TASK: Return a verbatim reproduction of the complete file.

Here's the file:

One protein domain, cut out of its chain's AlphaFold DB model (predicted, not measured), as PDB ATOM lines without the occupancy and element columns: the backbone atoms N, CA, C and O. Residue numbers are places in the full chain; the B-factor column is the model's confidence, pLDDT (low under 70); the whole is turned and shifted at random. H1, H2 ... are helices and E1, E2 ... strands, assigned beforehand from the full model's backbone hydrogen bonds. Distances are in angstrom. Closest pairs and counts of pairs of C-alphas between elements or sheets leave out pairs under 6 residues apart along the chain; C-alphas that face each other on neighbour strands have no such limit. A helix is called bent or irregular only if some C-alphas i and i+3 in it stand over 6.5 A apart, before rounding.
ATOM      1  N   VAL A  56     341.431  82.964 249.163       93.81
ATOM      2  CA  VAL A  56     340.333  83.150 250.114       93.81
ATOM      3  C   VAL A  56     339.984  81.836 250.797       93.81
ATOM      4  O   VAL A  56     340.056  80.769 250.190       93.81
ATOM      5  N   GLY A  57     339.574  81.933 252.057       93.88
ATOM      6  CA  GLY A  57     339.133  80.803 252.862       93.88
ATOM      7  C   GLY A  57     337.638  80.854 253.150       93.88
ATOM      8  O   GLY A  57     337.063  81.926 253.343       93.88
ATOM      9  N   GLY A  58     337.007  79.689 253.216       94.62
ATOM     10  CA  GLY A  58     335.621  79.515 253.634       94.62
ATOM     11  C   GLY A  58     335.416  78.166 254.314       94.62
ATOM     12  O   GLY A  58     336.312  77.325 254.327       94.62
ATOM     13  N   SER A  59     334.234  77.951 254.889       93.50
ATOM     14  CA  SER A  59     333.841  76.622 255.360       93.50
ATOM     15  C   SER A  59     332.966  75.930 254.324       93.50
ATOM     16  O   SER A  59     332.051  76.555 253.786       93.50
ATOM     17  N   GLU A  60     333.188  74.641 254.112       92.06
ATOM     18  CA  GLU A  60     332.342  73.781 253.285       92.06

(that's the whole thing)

One protein domain, cut out of its chain's AlphaFold DB model (predicted, not measured), as PDB ATOM lines without the occupancy and element columns: the backbone atoms N, CA, C and O. Residue numbers are places in the full chain; the B-factor column is the model's confidence, pLDDT (low under 70); the whole is turned and shifted at random. H1, H2 ... are helices and E1, E2 ... strands, assigned beforehand from the full model's backbone hydrogen bonds. Distances are in angstrom. Closest pairs and counts of pairs of C-alphas between elements or sheets leave out pairs under 6 residues apart along the chain; C-alphas that face each other on neighbour strands have no such limit. A helix is called bent or irregular only if some C-alphas i and i+3 in it stand over 6.5 A apart, before rounding.
ATOM      1  N   VAL A  56     341.431  82.964 249.163       93.81
ATOM      2  CA  VAL A  56     340.333  83.150 250.114       93.81
ATOM      3  C   VAL A  56     339.984  81.836 250.797       93.81
ATOM      4  O   VAL A  56     340.056  80.769 250.190       93.81
ATOM      5  N   GLY A  57     339.574  81.933 252.057       93.88
ATOM      6  CA  GLY A  57     339.133  80.803 252.862       93.88
ATOM      7  C   GLY A  57     337.638  80.854 253.150       93.88
ATOM      8  O   GLY A  57     337.063  81.926 253.343       93.88
ATOM      9  N   GLY A  58     337.007  79.689 253.216       94.62
ATOM     10  CA  GLY A  58     335.621  79.515 253.634       94.62
ATOM     11  C   GLY A  58     335.416  78.166 254.314       94.62
ATOM     12  O   GLY A  58     336.312  77.325 254.327       94.62
ATOM     13  N   SER A  59     334.234  77.951 254.889       93.50
ATOM     14  CA  SER A  59     333.841  76.622 255.360       93.50
ATOM     15  C   SER A  59     332.966  75.930 254.324       93.50
ATOM     16  O   SER A  59     332.051  76.555 253.786       93.50
ATOM     17  N   GLU A  60     333.188  74.641 254.112       92.06
ATOM     18  CA  GLU A  60     332.342  73.781 253.285       92.06